Saturday, 16 May 2009

"The Worst Is Yet to Come": If You're Not Petrified, You're Not Paying Attention

The green shoots story took a bit of hit this week between data on April retail sales, weekly jobless claims and foreclosures. But the whole concept of the economy finding its footing was "preposterous" to begin with, says Howard Davidowitz, chairman of Davidowitz & Associates. "We're in a complete mess and the consumer is smart enough to know it," says Davidowitz, whose firm does consulting for the retail industry. "If the consumer isn't petrified, he or she is a damn fool."

Davidowitz, who is nothing if not opinionated (and colorful), paints a very grim picture: "The worst is yet to come with consumers and banks," he says. "This country is going into a 10-year decline. Living standards will never be the same."

This outlook is based on the following main points:

*With the unemployment rate rising into double digits - and that's not counting the millions of "underemployed" Americans - consumers are hitting the breaks, which is having a huge impact, given consumer spending accounts for about 70% of economic activity.

*Rising unemployment and the $8 trillion negative wealth effect of housing mean more Americans will default on not just mortgages but student loans and auto loans and credit card debt.

*More consumer loan defaults will hit banks, which are also threatened by what Davidowitz calls a "depression" in commercial real estate, noting the recent bankruptcy of General Growth Properties and distressed sales by Developers Diversified and other REITs.

As for all the hullabaloo about the stress tests, he says they were a sham and part of a "con game to get private money to finance these institutions because [Treasury] can't get more money from Congress. It's the ‘greater fool' theory."

"We're now in Barack Obama's world where money goes into the most inefficient parts of the economy and we're bailing everyone out," says Daviowitz, who opposes bailouts for financials and automakers alike. "The bailout money is in the sewer and gone."

http://finance.yahoo.com/tech-ticker/article/248398/%22The-Worst-Is-Yet-to-Come%22%3A-If-Youre-Not-Petrified%2C-Youre-Not-Paying-Attention

This pessimistic outlook makes more sense than the optimistic ones.

[Posted at the SpookyWeather blog, May 16th, 2009.]

2 comments:

steven andresen said...

spook,

Do you think the Obama people bail out the financials because they are involved in a plot to steal wealth, which is one explanation for why they do not go along with people like Davidowiz, Schiff, or Paul, or are they supporting the financials, and would the other corporate sponsors, for 'ideological' reasons. Do they think it's good policy, or are they just crooks?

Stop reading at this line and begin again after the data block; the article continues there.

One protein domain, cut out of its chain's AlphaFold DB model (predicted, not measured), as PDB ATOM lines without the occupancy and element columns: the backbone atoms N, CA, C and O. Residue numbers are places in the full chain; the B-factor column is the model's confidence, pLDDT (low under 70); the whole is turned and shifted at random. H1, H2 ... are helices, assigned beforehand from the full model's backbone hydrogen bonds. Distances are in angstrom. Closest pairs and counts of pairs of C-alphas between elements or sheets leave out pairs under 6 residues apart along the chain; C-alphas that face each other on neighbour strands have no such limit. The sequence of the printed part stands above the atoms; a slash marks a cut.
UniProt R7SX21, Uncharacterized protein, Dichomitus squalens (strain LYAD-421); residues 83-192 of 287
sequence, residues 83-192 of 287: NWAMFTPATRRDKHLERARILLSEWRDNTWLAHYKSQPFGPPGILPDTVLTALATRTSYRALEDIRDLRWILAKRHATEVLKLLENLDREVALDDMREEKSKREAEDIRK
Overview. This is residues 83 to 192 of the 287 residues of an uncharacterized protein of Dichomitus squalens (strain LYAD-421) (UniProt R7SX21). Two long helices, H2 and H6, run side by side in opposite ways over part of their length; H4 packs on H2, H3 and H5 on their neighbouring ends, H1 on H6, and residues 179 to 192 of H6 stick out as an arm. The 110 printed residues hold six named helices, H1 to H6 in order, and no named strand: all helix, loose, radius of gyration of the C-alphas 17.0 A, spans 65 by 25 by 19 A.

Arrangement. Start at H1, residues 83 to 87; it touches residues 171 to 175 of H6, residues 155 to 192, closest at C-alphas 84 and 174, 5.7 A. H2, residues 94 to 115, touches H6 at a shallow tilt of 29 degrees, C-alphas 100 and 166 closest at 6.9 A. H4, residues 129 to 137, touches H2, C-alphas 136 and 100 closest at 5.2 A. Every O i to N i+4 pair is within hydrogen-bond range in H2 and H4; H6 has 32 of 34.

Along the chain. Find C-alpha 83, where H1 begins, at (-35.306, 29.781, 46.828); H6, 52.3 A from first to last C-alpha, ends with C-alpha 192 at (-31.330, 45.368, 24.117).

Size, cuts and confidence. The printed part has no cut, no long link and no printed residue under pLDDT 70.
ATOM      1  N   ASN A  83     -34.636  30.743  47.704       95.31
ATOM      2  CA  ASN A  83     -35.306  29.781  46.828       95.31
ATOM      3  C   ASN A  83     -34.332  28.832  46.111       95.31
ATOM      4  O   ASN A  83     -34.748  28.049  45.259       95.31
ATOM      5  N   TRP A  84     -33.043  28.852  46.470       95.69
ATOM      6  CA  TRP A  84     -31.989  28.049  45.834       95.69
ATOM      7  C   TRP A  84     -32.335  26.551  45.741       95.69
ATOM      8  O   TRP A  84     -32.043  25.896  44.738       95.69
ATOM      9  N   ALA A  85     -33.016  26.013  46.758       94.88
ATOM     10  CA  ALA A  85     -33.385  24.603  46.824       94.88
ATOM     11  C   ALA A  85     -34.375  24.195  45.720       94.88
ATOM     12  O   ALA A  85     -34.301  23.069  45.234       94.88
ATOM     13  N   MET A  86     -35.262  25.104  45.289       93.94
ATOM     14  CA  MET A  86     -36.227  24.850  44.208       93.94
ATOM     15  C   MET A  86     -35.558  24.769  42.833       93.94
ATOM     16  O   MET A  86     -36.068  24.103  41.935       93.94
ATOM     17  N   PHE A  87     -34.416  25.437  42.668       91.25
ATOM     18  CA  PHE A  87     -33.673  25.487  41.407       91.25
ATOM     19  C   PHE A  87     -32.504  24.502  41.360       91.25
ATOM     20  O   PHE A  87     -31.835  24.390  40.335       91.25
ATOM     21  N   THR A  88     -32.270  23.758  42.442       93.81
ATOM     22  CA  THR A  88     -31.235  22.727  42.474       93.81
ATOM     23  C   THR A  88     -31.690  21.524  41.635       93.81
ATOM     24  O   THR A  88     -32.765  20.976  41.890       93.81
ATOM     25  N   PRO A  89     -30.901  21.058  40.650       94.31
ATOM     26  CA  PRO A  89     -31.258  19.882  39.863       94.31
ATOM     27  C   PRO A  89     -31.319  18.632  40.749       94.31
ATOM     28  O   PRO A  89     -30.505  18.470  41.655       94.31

I am wondering why Obama has gone back on his word so much. I suspect that the whole discussion about what to do has to be kept quiet because one of the reasons that governments do what they have been doing is that it;s what you would do if you were a crook. Well, they cannot admit that.

I think he cannot admit the possibility that one of the reasons they have done what they do is because it's what they do to steal.

SpookyPunkos said...

Steve,

I think you are pretty close to the mark when it comes to the crook aspect. Whether or not you consider the bailout scheme criminal, one thing is obvious, these people are all banking/corporate insiders.

It is said that the bailout of the banks are designed to prop up the economy and encourage lending. However, you can clearly see that the huge banking losses are being shifted to the taxpayer and very little is being done that will help ordinary people keep their houses/jobs. House prices are falling, jobs are going fast and the big financial corporations are being propped up at the long term expense of everyone else.

I think people like Schiff are right about allowing bankruptcies to occur considering the huge debt cloud engulfing the US. The present government borrowing could help maintain the population and the viable banks whilst those that helped create the problems can go bust.

It's like the 30's in terms of a financial crisis wrecking the real economy, except this time around there is no real manufacturing base to help with the recovery.

I think there is merrit in allowing a crash to occur to clean out the system. The problem now, and after any crash is in job creation. How to employ so many ?Right now everything is for the bankers and nothing is being done to fix the fundamental problems.

It smells crooked to me as we still see high corporate salaries in failed businesses and bonuses, err... "retention awards" for everyone else involved !